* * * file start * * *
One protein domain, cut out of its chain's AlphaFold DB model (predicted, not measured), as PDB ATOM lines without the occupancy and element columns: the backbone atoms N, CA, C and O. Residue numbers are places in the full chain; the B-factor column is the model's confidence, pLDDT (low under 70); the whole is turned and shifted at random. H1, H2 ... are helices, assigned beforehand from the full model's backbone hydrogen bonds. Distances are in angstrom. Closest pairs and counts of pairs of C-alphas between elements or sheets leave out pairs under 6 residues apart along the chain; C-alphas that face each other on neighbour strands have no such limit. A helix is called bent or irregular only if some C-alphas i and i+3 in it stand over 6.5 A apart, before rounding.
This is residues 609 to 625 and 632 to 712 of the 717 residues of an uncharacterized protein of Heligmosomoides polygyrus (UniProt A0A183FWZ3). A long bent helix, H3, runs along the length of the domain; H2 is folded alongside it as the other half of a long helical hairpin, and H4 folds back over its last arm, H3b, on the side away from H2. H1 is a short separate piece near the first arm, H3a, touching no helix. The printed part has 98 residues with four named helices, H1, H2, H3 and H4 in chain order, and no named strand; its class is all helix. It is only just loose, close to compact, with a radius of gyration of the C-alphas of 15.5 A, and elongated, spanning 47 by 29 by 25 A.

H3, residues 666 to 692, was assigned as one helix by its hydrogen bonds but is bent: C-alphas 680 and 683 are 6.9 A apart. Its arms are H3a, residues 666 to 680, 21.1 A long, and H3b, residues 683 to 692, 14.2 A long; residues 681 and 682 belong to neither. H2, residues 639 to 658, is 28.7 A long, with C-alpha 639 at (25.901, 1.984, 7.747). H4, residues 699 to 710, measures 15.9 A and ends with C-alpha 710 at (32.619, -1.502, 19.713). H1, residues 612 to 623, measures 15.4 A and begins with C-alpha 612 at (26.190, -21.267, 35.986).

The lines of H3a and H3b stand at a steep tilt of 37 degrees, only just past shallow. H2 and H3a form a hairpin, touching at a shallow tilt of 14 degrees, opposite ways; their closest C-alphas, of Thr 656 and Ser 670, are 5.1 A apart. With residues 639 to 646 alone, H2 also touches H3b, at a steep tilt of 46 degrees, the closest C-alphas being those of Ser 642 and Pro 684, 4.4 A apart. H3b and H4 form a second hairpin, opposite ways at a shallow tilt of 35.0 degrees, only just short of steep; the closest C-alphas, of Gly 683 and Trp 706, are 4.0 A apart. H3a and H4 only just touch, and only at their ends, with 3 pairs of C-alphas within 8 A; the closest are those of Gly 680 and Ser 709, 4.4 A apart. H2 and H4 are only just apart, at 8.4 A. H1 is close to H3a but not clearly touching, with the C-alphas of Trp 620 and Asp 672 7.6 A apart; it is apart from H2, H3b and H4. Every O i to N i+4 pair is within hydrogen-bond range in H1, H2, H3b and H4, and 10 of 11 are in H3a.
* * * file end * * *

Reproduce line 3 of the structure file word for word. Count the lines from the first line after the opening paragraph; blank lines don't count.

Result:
The lines of H3a and H3b stand at a steep tilt of 37 degrees, only just past shallow. H2 and H3a form a hairpin, touching at a shallow tilt of 14 degrees, opposite ways; their closest C-alphas, of Thr 656 and Ser 670, are 5.1 A apart. With residues 639 to 646 alone, H2 also touches H3b, at a steep tilt of 46 degrees, the closest C-alphas being those of Ser 642 and Pro 684, 4.4 A apart. H3b and H4 form a second hairpin, opposite ways at a shallow tilt of 35.0 degrees, only just short of steep; the closest C-alphas, of Gly 683 and Trp 706, are 4.0 A apart. H3a and H4 only just touch, and only at their ends, with 3 pairs of C-alphas within 8 A; the closest are those of Gly 680 and Ser 709, 4.4 A apart. H2 and H4 are only just apart, at 8.4 A. H1 is close to H3a but not clearly touching, with the C-alphas of Trp 620 and Asp 672 7.6 A apart; it is apart from H2, H3b and H4. Every O i to N i+4 pair is within hydrogen-bond range in H1, H2, H3b and H4, and 10 of 11 are in H3a.